The center of the empire was located in Cusco in modern-day Peru
Kingdom of Cuzco – The Inca civilization arose from the highlands of Peru sometime in the early 13th century. The Incas incorporated a large portion of western South America, centered on the Andean mountain ranges, including, besides Peru, large parts of modern Ecuador, western and south central Bolivia, northwest Argentina, north and north-central Chile, and southern Colombia into a state comparable to the historical empires of Eurasia.
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The Inca people were a pastoral tribe in the Cuzco area around the 12th century. Under the leadership of Manco Cápac, they formed the small city-state Kingdom of Cuzco. At its height, the Inca Empire included Peru and Bolivia, most of what is now Ecuador, a large portion of what is today Chile north of Maule River. The advance south halted after the Battle of the Maule where they met determined resistance by the Mapuche tribes. The empire also extended into corners of Argentina and Colombia.
Machu Picchu is believed to have been built as an estate for the Inca emperor Pachacuti (1438–1472). The Incas started building the “estate” around AD 1400, but abandoned it a century later at the time of the Spanish Conquest. Although known locally, it was unknown to the outside world before being brought to international attention by the American historian Hiram Bingham. Since then, Machu Picchu has become an important tourist attraction.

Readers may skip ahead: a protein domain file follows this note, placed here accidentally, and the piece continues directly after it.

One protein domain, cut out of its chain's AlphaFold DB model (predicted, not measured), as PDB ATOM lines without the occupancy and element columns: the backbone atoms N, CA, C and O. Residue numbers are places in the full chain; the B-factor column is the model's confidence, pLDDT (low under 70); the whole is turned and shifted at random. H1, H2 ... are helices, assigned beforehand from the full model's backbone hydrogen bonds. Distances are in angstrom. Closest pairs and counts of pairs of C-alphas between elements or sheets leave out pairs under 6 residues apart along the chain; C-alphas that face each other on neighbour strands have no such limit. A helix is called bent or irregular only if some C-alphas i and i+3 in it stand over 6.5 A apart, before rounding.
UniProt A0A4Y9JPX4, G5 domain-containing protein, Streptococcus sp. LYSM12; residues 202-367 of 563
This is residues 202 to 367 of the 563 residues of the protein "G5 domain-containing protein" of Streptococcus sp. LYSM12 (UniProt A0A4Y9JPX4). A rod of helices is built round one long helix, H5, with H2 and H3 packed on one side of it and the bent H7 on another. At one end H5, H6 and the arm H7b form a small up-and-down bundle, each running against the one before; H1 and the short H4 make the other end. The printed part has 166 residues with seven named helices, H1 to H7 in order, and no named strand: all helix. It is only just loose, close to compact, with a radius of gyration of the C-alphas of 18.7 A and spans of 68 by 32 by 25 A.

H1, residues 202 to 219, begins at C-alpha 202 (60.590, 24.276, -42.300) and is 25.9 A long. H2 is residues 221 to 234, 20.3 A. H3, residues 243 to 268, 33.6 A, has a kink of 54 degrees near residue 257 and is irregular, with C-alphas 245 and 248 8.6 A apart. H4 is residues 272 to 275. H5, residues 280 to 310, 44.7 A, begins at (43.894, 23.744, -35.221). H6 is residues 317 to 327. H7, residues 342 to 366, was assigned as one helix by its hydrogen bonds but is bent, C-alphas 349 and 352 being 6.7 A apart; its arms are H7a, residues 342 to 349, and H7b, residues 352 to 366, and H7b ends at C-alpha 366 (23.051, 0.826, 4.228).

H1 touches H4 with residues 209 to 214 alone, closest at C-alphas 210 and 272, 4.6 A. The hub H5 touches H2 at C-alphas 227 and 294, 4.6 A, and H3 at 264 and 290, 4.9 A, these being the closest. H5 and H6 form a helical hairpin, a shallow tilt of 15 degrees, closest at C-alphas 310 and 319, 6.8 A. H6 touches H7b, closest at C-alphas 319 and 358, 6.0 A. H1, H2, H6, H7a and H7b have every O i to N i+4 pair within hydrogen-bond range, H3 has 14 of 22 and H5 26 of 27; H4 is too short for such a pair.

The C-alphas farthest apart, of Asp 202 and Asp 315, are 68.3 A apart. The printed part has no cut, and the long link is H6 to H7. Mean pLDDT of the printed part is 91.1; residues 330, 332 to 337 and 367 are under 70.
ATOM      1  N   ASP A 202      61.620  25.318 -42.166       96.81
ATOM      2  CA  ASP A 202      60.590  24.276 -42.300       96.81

On 24 July 1911, Hiram Bingham announced the discovery of Machu Picchu to scholars. Employed as a lecturer at Yale University, Bingham had been searching for the city of Vilcabamba, the last Inca refuge during the Spanish conquest. He had worked for years in previous trips and explorations around the zone. Pablito Alvarez, a local 11 year-old Quechua boy, led Bingham up to Machu Picchu. Some Quechuas lived in the original structures at Machu Picchu.
Bingham started archaeological studies and completed a survey of the area. He called the complex “The Lost City of the Incas”, which was the title of one of his books that became a bestseller upon its publication in 1948. Bingham made several more trips and conducted excavations on the site through 1915, collecting various artifacts including mummies, ceramics and bones, that he took back to Yale. He wrote a number of books and articles about the discovery.
Machu Picchu is today one of the major tourist attractions in South America, and Bingham is recognized as the man who brought the site to the world’s imagination, although many others helped to bring this site into the public eye. The switchback-filled road that carries tourist buses to the site from the Urubamba River is called the Hiram Bingham Highway. Bingham has been cited as one possible basis for the “Indiana Jones” character.
The Lost Inca Civilization • Locations & Activities